So, first ... find the surfaces tab:

It's probably been hiding there in plain sight. It ought to be a tab sitting beside CONTENT and SCENE on the left side of your screen, being ignored. Not there? No problem. Go VIEW > TABS and select Surfaces. It'll probably teleport in as an island, but you can drag it over and dock it, if you like. Or leave it as an island!

Now, when you open up the surfaces tab, it can be a bit unnerving -- and click this to see it FULL SIZE. (This post sponsored by the Optometrist's Association.)

Notice, you have BASIC and ADVANCED tabs at the bottom there? You want to be in the BASIC tab at first. So (follor the red swooshes), you're in Surfaces Tab ... Basic Tab. A list of everything loaded into the scene pops up. Handy, that. So, select the shirt or the pants, or whatever you want to change. Then, look down at where it says COMMON > Color Diffuse ... then a bunch of numbers, and the word NONE.

Forget the numbers. They're the same ones you can set if you want to change the color of objects on a webpage. You don't need them. But, the word NONE refers to a JPEG texture map which has been set as the default.

Now, on this model here, I turned them all off to start with (the white plastic outfit, above) ... which is why you're seeing NONE. If you're loading another model, it might easily have a default texture map set, in which case, where it says NONE here, it could say, "Shirt_Blue01.jpg" ... aha. Penny drops. They're only JPG images

So, obviously, all you need to do here is to change the name of the file given, or the NONE, to the name of the file you want. So -- click on the NONE or the filename. And a menu pops up:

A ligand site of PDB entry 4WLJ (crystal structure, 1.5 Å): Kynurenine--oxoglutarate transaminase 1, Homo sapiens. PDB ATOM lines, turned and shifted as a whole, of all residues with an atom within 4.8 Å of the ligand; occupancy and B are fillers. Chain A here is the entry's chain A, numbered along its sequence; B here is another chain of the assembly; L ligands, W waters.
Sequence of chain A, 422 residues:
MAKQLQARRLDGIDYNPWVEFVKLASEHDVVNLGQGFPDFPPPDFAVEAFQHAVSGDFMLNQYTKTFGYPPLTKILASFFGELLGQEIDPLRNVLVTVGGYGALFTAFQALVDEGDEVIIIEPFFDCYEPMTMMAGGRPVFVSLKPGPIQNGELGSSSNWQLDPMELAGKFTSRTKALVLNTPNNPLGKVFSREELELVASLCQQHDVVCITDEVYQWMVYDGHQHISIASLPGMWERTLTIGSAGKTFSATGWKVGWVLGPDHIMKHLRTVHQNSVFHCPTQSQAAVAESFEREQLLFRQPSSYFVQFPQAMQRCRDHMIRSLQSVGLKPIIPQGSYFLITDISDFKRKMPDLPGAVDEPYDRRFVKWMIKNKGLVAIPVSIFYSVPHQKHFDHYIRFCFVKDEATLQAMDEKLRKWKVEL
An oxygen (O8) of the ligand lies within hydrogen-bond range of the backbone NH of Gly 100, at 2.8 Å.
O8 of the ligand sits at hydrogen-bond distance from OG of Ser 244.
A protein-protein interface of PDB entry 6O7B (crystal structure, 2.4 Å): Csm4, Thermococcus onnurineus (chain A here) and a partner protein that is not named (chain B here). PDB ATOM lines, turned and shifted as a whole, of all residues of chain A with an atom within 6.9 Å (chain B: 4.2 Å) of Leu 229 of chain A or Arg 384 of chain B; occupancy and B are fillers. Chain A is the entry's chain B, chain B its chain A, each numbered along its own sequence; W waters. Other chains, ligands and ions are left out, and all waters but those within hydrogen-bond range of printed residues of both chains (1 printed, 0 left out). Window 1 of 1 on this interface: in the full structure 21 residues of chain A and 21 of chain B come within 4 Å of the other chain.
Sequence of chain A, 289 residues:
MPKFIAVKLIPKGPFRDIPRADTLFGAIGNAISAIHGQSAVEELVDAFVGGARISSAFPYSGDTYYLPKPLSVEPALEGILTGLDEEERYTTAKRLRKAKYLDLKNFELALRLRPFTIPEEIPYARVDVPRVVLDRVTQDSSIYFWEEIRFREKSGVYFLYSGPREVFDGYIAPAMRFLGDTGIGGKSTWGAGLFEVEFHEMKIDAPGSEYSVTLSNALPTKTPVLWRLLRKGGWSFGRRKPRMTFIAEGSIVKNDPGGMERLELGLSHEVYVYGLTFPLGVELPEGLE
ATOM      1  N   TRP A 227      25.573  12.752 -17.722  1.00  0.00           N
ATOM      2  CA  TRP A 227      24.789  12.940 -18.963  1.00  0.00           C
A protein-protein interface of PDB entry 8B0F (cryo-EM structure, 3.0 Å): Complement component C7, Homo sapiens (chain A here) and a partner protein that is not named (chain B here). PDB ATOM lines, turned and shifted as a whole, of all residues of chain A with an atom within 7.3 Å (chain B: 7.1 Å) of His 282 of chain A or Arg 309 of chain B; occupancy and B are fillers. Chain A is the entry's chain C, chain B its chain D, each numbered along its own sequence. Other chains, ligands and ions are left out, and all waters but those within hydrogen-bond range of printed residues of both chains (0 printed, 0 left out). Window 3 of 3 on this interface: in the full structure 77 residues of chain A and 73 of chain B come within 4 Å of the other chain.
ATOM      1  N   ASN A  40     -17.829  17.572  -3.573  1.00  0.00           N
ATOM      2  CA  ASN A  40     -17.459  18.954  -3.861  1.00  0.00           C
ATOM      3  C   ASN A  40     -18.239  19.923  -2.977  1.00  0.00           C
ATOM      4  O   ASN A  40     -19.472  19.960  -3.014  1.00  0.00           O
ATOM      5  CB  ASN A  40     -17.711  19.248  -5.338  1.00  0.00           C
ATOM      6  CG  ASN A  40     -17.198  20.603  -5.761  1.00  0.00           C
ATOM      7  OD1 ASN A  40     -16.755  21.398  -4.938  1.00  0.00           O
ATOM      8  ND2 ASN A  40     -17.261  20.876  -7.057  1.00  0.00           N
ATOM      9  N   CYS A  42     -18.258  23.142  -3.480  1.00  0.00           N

It gives you a long list of all the texture maps the program already knows about, which are not what you want. It also says BROWSE at the top. Click this ... keep clicking till you're in our onw textures folder, and double-click the one you want.

It will set itself automatically ... and now you can start playing with textures:

Now, changing ot the textures turns out to be dead easy. In the left-side shot here, I've got the same shirt but I've changed it for a kind of nice oatmeal texture map. The only problem is, the pants still look plastic. In the shot on the right I added something ... now the pants look like they're made of fabric. And this was easy to do, by adding a displacement map.

I talked about what displacement maps are, and how to make your own, in yesterday's installment of this saga. But I promised to come back today and tell how to apply them. Again, you do this in the Surfacex tab ... but now you have to click on the ADVANCED tab, because the controls for the displacement map settings are buried there...